La chronique du disque (December 2012)
by, Dec-25-2012 at 09:00 (652 Views)
Merry Christmas! Here are a handful of stocking stuffers you can purchase online if Santa didn’t deliver enough music for your holidays.The rules will be kept simple: here’s what I found, here’s where I found it, here’s a couple of sentences about it and (possibly) some opinions.
Not unlike Olympic Figure Skating, I will provide two sets of marks (letters A to D) on sound quality (SQ) and on overall impression (OI). These grades are entirely subjective, but here are some guidelines:
- About “sound quality”: my point of reference is my iPod (160 GB iPod Classic) with standard earbud-type earphones. I ride the buses here in the National Capital Region; buses and work are where I do most of my iPod listening, so this gives you an idea of the ambient noise… When it comes to sound quality, a good grade means I hear the music clearly, good recording pick-up, acoustically pleasing.
- About “overall impression”: my point of view varies widely. It may be jaded by other performances I have heard or own (comparisons will be identified if they apply), but a good grade means I heard conviction, virtuosity, and I enjoyed it.
As highlighted in a recent discussion thread, Dave Brubeck left us in mid-December. Withoiut question, one of his most successful projects was his album Time Out of 1959 – followed in 1966 by another like-minded project Time In. Time Out contains so many of the great Brubeck standards: his own Blue Rondo, Streange Meadowlark and Kathy’s Waltz, along with the terrific Paul Desmond composition Take Five. This is a 64-bit remastering of the original master – albeit in mp3 format if downloaded from eMusic…). So many great memories! A for SQ and a rare A+ for OI.
Time Out - HD Digital Remastered 2009
With the recent passing of Dave Brubeck, I think a look of some of Darius Milhaud’s music is in order. Milhaud helped Brubeck during his post-war music education while he furthered his music studies at Mills College in the late 1940s. In a February 2010 interview Brubeck said he attended Mills specifically to study with Milhaud, saying, "Milhaud was an enormously gifted classical composer and teacher who loved jazz and incorporated it into his work”. One of the two works featured on this album, the ballet music for La Création du Monde, has a definite “fusion” flavour. Fusion of jazz and the sounds of Brazil, the latter ooze in the ballet music for Le Boeuf sur le Toit. Milhaud is conducting his own works in this vintage reciording. B+ for SQ, A- for OI.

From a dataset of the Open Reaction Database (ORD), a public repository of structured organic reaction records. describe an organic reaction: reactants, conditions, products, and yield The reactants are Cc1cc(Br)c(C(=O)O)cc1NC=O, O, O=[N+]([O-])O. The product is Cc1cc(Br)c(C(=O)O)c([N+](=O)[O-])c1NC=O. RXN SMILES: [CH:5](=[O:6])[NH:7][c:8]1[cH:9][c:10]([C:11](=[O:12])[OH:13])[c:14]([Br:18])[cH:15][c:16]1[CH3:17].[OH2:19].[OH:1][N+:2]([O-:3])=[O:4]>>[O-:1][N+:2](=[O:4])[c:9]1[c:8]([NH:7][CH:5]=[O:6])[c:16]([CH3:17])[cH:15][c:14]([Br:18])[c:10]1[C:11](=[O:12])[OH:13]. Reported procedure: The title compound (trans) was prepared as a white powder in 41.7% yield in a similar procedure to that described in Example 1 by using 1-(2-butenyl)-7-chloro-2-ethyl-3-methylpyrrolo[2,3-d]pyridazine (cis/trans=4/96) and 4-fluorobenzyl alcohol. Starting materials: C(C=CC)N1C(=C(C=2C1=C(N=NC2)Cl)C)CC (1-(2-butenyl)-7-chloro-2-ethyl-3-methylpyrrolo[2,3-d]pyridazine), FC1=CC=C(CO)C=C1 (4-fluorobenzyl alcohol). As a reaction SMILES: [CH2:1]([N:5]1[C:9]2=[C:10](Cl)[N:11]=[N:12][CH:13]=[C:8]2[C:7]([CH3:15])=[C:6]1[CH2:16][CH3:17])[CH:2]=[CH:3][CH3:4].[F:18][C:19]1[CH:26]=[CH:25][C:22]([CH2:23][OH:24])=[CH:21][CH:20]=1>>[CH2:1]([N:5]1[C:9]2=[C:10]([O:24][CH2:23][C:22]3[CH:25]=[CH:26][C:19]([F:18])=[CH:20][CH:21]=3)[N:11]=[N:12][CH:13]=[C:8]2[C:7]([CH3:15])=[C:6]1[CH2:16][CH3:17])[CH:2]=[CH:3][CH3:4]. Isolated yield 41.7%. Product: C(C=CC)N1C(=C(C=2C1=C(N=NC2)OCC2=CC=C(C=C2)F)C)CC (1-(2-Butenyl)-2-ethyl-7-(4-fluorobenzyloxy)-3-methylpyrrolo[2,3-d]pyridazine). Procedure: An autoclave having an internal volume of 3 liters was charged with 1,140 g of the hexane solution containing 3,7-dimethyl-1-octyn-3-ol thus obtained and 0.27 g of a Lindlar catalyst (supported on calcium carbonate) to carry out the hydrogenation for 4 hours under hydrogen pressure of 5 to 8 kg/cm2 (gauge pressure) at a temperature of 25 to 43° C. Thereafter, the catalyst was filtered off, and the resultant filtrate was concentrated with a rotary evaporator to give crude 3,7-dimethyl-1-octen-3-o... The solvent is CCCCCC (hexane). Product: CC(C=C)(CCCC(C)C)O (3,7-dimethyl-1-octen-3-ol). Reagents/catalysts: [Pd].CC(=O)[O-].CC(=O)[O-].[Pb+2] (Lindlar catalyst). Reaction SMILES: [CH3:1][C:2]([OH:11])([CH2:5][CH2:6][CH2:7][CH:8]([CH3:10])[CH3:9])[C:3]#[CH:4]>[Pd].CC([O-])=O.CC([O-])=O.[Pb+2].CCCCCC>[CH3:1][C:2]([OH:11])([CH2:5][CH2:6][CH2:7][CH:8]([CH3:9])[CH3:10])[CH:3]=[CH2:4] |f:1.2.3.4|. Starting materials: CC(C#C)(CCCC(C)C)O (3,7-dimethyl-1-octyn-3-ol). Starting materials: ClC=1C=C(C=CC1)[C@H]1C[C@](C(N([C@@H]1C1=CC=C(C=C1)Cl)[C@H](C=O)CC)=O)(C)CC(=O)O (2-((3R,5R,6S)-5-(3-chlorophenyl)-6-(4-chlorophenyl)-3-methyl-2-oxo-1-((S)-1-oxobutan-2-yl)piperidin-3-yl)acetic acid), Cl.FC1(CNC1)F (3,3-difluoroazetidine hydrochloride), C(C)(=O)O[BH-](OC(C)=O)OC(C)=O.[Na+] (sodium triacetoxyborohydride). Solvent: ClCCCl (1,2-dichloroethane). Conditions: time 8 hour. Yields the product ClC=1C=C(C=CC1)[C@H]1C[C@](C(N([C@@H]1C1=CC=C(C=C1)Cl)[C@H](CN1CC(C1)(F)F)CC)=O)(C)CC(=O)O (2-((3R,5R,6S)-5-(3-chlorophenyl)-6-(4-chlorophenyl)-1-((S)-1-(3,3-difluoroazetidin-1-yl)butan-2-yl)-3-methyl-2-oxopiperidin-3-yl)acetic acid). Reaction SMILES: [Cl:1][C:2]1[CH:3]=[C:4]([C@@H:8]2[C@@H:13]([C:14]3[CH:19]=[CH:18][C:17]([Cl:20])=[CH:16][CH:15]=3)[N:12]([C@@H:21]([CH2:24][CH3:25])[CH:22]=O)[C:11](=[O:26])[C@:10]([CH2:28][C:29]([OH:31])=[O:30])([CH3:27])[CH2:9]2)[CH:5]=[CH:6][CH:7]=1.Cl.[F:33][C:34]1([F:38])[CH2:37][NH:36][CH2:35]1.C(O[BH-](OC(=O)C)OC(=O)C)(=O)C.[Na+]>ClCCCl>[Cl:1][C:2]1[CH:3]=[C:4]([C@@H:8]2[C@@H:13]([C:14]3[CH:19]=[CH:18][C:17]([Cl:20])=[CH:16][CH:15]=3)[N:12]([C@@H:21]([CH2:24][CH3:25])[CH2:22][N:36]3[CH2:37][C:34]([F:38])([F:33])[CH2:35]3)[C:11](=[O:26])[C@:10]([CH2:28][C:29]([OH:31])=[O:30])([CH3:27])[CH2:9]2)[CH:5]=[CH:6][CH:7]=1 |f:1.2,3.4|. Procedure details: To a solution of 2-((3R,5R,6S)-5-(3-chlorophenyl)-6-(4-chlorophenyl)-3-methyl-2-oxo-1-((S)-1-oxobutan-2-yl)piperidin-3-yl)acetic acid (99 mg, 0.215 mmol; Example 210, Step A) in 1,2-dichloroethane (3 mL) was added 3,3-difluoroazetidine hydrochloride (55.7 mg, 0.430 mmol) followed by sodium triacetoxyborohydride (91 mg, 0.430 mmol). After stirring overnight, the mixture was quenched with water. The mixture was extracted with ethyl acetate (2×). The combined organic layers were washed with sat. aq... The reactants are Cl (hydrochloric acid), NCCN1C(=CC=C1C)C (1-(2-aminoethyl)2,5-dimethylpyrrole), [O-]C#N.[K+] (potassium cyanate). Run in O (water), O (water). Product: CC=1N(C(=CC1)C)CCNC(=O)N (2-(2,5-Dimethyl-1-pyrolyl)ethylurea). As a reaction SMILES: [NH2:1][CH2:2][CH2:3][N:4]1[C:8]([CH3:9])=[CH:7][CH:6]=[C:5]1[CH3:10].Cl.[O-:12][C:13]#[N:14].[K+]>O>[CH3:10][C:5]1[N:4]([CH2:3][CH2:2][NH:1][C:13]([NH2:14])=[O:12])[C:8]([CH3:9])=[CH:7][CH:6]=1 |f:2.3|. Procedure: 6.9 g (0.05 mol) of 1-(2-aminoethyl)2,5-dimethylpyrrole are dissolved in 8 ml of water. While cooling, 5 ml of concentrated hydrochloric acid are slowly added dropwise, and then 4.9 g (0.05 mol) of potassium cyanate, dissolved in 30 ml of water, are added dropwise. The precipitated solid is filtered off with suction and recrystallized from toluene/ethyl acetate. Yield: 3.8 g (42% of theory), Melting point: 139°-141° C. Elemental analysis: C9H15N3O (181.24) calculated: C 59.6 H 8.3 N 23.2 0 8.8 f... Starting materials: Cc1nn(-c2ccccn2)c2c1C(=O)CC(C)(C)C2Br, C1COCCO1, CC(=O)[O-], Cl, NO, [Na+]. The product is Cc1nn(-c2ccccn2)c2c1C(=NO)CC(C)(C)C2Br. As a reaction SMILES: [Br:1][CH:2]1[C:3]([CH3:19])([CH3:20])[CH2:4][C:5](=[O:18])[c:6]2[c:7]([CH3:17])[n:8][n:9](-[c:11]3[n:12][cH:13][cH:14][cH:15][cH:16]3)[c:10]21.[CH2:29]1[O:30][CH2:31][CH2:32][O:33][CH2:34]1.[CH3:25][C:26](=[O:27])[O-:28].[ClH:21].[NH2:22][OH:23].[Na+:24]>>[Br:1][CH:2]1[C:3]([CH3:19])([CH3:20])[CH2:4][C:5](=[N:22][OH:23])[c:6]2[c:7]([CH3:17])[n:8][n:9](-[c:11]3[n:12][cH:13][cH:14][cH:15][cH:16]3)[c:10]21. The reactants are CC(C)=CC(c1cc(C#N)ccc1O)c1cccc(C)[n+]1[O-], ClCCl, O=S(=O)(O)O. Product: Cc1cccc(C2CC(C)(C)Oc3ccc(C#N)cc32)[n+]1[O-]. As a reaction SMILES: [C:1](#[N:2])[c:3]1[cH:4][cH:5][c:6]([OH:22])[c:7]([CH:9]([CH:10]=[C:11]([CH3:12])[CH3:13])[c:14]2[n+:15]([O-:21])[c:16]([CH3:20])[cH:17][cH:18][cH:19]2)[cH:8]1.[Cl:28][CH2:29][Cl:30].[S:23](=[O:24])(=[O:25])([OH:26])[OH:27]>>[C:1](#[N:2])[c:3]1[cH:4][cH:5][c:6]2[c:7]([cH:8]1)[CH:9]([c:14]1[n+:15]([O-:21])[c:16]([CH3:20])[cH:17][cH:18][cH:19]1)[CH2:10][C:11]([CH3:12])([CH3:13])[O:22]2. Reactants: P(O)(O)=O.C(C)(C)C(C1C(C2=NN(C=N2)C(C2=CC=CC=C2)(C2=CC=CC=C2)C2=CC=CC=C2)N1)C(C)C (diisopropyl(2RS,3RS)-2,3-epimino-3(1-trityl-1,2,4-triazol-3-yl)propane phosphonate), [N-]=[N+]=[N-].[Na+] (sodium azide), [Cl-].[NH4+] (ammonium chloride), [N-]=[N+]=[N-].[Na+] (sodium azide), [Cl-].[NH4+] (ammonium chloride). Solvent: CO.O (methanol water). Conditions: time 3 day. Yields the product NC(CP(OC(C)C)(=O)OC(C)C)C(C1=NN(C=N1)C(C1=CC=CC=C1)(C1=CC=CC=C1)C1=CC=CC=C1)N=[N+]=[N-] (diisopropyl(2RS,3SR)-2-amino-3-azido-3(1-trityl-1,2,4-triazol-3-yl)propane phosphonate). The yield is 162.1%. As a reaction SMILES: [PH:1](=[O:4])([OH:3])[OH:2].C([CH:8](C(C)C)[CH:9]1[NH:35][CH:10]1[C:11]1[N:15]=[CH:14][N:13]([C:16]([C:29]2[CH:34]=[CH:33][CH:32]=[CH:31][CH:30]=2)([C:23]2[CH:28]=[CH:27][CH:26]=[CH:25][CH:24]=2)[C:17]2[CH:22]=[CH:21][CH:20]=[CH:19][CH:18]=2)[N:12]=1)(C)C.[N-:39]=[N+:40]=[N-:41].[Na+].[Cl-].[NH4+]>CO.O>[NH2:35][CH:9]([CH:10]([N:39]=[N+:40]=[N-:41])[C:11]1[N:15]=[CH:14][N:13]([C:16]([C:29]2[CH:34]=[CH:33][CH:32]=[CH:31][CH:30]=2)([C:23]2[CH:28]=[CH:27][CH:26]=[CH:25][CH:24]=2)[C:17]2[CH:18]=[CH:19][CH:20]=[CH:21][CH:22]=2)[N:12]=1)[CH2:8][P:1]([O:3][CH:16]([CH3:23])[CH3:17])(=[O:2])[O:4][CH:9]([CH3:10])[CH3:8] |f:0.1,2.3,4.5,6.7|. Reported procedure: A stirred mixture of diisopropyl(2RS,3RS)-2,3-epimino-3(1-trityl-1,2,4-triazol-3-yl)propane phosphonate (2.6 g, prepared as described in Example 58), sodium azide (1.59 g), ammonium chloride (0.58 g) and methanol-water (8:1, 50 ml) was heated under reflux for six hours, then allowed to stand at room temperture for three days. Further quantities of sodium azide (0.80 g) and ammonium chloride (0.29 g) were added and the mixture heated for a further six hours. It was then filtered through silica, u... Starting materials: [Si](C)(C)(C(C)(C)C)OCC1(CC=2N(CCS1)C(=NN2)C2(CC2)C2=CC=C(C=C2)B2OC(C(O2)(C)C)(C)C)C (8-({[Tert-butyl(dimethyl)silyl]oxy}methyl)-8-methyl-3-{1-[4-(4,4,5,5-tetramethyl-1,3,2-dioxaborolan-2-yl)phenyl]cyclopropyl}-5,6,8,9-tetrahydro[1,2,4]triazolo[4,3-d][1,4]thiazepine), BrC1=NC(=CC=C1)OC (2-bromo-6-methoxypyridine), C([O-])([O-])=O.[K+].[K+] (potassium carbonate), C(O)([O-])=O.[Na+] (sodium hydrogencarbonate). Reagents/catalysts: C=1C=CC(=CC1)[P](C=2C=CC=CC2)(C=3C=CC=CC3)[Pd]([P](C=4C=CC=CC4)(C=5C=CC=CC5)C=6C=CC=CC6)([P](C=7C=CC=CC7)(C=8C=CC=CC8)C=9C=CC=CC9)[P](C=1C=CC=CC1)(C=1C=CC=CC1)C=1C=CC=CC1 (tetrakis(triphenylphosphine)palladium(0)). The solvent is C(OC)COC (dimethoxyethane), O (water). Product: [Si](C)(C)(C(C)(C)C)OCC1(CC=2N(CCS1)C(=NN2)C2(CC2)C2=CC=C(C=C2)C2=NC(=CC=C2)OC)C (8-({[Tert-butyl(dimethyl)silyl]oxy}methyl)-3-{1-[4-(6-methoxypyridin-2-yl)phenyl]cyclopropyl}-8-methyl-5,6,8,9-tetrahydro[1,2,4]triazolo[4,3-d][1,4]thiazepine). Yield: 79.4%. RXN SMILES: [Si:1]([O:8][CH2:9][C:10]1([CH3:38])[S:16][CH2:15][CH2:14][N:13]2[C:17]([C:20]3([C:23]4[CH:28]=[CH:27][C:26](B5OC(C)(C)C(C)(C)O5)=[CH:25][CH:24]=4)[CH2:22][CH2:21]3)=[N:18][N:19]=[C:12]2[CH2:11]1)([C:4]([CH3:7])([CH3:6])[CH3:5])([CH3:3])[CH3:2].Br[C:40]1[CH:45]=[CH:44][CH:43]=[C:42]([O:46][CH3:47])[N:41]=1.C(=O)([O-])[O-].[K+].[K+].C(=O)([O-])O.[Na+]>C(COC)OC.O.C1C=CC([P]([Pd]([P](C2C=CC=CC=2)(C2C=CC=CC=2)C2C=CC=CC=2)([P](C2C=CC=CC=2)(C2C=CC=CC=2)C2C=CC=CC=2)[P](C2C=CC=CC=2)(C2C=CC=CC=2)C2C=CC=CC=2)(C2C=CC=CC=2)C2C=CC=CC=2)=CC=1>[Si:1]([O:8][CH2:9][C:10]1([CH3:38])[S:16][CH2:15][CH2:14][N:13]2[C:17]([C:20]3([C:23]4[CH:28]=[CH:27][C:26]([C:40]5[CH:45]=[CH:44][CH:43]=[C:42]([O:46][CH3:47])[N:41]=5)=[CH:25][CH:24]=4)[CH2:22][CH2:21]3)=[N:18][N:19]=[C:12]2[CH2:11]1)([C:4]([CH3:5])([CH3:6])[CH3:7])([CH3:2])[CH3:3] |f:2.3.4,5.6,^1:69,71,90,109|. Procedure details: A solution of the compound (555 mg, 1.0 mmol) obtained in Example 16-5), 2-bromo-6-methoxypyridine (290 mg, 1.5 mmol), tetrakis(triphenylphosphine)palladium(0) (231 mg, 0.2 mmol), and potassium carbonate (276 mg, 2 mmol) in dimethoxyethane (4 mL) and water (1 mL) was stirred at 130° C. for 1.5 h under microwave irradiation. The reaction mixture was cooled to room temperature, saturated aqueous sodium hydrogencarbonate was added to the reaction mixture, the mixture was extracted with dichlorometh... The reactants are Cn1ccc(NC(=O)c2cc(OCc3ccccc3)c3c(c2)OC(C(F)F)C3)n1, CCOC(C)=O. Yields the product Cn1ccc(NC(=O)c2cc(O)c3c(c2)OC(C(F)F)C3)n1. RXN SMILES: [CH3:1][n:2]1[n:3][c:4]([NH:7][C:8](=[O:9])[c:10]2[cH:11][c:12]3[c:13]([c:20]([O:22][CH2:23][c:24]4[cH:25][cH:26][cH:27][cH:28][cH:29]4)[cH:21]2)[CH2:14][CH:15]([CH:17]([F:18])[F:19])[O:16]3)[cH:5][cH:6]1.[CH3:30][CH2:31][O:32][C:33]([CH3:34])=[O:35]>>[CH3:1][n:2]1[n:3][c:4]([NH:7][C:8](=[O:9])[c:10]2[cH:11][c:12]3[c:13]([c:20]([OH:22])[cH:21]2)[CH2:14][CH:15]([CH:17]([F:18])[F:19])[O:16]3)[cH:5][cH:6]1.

Darius Milhaud, Le boeuf sur le toit, La création du monde
I reviewed another recording from this somewhat neglected British composer (can we call him an African-Briton?) who made it something of a personal speciality of incorporating the idioms of Black African music into his works - none more than these African Dances. As for the Clarinet Quintet, I think it deserves better than an honourable mention along with the ones by Mozart, Weber and Brahms. A fine disc by committed musicians. A- for SQ, A- for OI.
Coleridge-Taylor, S.: Clarinet Quintet in F Sharp Minor / 4 African Dances / Nonet in F Minor
We rarely hear all four sections of Sibelius’ Lemminkainen suite in concert – in fact, on disc, the second section “The Swan of Tuolena” has had many takes, however. This BIS recording not only presents all four sections, but also provides “original” versions and segments as appendix. This is Sibelius at his best – if you like the larger tone poems, you will simply eat up this material! A for SQ, A for OI.
SIBELIUS: Lemminkainen Suite, Op. 22
According to Wikipedia, the bombing of Dresden by the Allies between 13 and 15 February 1945 remains a controversial Allied action of the Western European theatre of war. Not so long ago. I reviewed a large Berlioz work (Lelio). Here we have an interesting convergence of sorts: Berlioz’s treatment of the Mass of the Dead, performed as part of a larger memorial to the victims of the bombing of Dresden by Sir Colin Davis, probably one of a handful of conductors renowned for their mastery of Hector’s music. The result: a work full of colour, oddly dominated at times by overbearing brass, but coming through as being more German than French in my opinion. A fine performance by a conductor and orchestra that don’t have a long-standing relationship. A- for SQ, A- for OI.